Sinan Koont has spent the last several years researching urban agriculture in Cuba, including field work at many sustainable farms on the island. He tells the story of why and how Cuba was able to turn to urban food production on a large scale with minimal use of chemicals, petroleum, and machinery, and of the successes it achieved--along with the continuing difficulties it still faces in reducing its need for food imports.
Moving beyond the traditional study of Hispanic literature on a nation-by-nation basis, this volume explores how globalization is currently affecting Spanish and Latin American fiction, poetry, and literary theory.
Between the mid-nineteenth and mid-twentieth centuries, an influx of Europeans, Asians, and Arabic speakers indelibly changed the face of Latin America. While many studies of this period focus on why the immigrants came to the region, this volume addresses how the newcomers helped construct national identities in the Caribbean, Mexico, Argentina, and Brazil.
Drawing on his personal experiences as a graduate student, a Roman Catholic priest in the region and his extensive archival research, Early constructs detailed case histories of the Maya uprisings against the governments of Guatemala and Mexico, exploring Liberation Catholicism’s integral role in these rebellions as well as in the evolutions of Maya and Catholic theologies.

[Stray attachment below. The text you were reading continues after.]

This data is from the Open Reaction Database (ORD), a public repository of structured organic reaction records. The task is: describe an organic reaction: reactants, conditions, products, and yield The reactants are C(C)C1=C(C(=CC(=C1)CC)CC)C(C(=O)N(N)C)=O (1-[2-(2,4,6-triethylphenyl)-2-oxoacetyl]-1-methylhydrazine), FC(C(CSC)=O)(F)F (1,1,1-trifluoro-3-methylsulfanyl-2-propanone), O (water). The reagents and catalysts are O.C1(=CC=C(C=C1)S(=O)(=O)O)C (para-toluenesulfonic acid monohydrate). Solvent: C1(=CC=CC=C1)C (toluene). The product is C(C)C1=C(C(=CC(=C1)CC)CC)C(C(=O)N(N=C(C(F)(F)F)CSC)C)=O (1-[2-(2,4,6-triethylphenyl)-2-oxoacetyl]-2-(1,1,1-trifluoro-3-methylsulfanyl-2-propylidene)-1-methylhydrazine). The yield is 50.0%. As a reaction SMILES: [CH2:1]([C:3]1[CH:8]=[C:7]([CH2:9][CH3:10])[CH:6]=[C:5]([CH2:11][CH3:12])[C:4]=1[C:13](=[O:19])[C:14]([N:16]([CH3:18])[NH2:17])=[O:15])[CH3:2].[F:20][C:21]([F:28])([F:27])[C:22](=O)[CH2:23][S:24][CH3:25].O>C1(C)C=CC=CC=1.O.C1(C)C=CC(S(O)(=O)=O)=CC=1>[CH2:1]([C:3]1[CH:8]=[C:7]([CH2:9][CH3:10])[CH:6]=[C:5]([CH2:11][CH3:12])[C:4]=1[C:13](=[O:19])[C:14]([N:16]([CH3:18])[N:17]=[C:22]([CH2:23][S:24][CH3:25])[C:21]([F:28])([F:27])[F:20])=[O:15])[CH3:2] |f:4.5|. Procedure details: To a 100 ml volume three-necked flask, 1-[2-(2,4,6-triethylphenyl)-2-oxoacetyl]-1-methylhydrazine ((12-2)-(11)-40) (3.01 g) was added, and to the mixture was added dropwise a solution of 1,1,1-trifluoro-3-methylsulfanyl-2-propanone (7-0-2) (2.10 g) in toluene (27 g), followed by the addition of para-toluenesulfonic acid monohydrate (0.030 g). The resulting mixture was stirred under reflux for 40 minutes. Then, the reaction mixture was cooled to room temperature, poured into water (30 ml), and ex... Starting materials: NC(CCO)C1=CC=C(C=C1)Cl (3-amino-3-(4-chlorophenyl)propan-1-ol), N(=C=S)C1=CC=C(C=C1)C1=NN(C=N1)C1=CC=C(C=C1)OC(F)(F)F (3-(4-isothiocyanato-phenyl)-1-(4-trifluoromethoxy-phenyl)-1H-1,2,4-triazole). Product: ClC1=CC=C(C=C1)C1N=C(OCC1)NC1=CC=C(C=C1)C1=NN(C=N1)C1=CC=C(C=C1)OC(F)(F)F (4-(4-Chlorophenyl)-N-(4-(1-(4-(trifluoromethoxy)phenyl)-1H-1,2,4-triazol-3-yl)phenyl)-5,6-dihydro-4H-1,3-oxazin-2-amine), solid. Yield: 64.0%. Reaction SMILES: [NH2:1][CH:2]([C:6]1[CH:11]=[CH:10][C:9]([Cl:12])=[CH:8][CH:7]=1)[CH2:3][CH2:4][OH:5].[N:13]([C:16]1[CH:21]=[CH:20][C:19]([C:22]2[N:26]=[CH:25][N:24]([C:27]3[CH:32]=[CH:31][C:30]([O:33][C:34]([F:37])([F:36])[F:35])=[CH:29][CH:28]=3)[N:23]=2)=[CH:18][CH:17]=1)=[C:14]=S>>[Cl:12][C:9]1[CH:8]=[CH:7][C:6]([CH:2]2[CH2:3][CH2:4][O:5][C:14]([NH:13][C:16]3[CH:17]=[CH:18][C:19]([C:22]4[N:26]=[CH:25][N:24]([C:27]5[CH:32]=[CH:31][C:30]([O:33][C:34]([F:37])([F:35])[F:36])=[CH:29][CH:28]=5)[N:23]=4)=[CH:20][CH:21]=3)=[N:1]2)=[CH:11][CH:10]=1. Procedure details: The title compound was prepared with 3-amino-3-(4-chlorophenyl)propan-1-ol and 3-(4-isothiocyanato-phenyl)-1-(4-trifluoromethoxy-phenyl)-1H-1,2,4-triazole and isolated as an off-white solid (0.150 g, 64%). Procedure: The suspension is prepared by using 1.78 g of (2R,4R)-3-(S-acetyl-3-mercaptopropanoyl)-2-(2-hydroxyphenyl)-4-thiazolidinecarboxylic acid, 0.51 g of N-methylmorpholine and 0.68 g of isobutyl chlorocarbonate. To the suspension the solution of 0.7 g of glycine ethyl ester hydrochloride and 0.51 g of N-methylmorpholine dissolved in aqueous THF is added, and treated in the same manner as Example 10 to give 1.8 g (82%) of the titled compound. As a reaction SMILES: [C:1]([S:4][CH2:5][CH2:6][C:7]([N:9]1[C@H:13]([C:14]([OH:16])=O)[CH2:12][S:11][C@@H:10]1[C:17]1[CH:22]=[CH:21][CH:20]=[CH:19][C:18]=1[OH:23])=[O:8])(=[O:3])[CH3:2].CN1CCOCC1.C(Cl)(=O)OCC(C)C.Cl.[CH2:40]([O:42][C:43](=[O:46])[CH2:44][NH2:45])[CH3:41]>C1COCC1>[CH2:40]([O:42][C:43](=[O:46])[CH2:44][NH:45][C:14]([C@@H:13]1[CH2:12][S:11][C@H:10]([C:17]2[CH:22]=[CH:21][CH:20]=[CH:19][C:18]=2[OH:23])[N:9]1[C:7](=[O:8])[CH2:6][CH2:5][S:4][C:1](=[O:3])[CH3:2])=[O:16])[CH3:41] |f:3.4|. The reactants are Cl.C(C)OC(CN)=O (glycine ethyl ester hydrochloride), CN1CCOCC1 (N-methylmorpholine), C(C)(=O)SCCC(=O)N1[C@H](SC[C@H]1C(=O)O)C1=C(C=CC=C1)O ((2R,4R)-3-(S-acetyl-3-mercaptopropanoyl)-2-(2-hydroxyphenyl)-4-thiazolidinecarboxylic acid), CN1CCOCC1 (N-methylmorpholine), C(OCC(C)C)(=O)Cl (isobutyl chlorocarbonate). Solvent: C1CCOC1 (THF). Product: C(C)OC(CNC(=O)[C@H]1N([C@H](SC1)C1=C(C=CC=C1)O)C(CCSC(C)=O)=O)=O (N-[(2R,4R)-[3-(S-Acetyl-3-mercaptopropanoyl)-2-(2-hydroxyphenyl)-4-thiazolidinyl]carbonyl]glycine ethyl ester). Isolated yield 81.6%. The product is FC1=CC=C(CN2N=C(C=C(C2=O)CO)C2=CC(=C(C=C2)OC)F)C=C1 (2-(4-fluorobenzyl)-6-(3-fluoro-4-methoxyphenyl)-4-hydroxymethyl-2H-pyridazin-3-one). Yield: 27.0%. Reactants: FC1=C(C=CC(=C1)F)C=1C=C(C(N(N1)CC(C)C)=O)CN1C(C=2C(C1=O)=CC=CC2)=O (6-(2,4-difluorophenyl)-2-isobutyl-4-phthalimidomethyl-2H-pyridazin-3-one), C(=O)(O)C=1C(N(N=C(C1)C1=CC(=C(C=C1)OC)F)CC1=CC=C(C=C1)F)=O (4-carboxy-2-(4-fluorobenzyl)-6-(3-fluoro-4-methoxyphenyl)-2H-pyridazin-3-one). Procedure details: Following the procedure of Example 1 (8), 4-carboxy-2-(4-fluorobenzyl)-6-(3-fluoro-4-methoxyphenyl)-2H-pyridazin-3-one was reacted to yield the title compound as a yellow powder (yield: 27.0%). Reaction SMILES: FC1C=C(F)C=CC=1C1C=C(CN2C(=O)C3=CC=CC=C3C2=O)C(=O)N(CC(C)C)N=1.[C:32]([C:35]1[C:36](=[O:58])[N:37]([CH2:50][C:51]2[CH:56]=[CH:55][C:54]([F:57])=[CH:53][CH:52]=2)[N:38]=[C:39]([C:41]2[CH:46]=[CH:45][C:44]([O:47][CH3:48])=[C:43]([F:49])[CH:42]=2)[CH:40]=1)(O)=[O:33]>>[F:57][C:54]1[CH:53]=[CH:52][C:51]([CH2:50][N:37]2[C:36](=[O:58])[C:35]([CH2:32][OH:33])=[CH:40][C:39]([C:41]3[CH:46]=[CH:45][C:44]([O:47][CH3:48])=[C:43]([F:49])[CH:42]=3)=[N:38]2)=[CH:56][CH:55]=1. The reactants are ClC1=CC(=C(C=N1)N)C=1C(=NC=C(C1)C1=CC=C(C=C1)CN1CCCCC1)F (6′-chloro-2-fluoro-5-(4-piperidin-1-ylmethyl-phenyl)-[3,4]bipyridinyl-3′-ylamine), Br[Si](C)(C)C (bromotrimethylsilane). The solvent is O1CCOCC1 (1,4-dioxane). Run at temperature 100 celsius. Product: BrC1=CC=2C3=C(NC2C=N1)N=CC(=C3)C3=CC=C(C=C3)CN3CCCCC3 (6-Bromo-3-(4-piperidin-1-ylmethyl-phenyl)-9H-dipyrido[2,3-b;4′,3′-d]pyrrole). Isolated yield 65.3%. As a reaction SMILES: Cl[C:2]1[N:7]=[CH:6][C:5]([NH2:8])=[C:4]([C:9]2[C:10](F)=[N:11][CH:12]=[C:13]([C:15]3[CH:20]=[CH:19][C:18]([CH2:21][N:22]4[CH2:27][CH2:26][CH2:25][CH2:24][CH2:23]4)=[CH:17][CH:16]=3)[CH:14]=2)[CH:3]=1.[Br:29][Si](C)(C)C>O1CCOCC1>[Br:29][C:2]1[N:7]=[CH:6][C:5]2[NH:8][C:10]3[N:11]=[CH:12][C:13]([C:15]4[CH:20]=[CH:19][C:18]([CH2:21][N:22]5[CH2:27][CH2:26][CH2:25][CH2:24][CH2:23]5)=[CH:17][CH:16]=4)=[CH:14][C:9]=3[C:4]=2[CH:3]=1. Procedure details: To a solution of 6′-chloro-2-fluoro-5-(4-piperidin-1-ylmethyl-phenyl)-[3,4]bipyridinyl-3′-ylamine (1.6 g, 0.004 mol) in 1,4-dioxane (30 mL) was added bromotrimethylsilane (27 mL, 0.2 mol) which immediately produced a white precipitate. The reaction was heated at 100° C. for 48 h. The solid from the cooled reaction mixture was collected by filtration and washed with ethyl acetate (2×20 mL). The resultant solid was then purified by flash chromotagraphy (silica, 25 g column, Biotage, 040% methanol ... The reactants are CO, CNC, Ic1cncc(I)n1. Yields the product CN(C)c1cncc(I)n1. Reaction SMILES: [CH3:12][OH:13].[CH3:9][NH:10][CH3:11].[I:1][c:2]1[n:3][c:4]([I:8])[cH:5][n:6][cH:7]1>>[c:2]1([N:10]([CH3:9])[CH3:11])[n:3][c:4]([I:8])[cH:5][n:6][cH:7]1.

Any observer of Dominican political and literary discourse will quickly notice the prevalence of certain notions of hyper-masculinity. In this extraordinary work, Maja Horn argues that these gender conceptions became ingrained during the dictatorship (1930-1961) of Rafael Leonidas Trujillo, as well as through the U.S. military occupation that preceded it.
Although one of Latin America’s most significant postwar art movements, Nueva Figueración has long been overlooked in studies of modern art. In this first comprehensive examination of the movement, Patrick Frank explores the work of four artists at its heart--Ernesto Deira, Rómulo Macció, Luis Felipe Noé, and Jorge de la Vega--to demonstrate the importance of their work in the transnational development of modern art.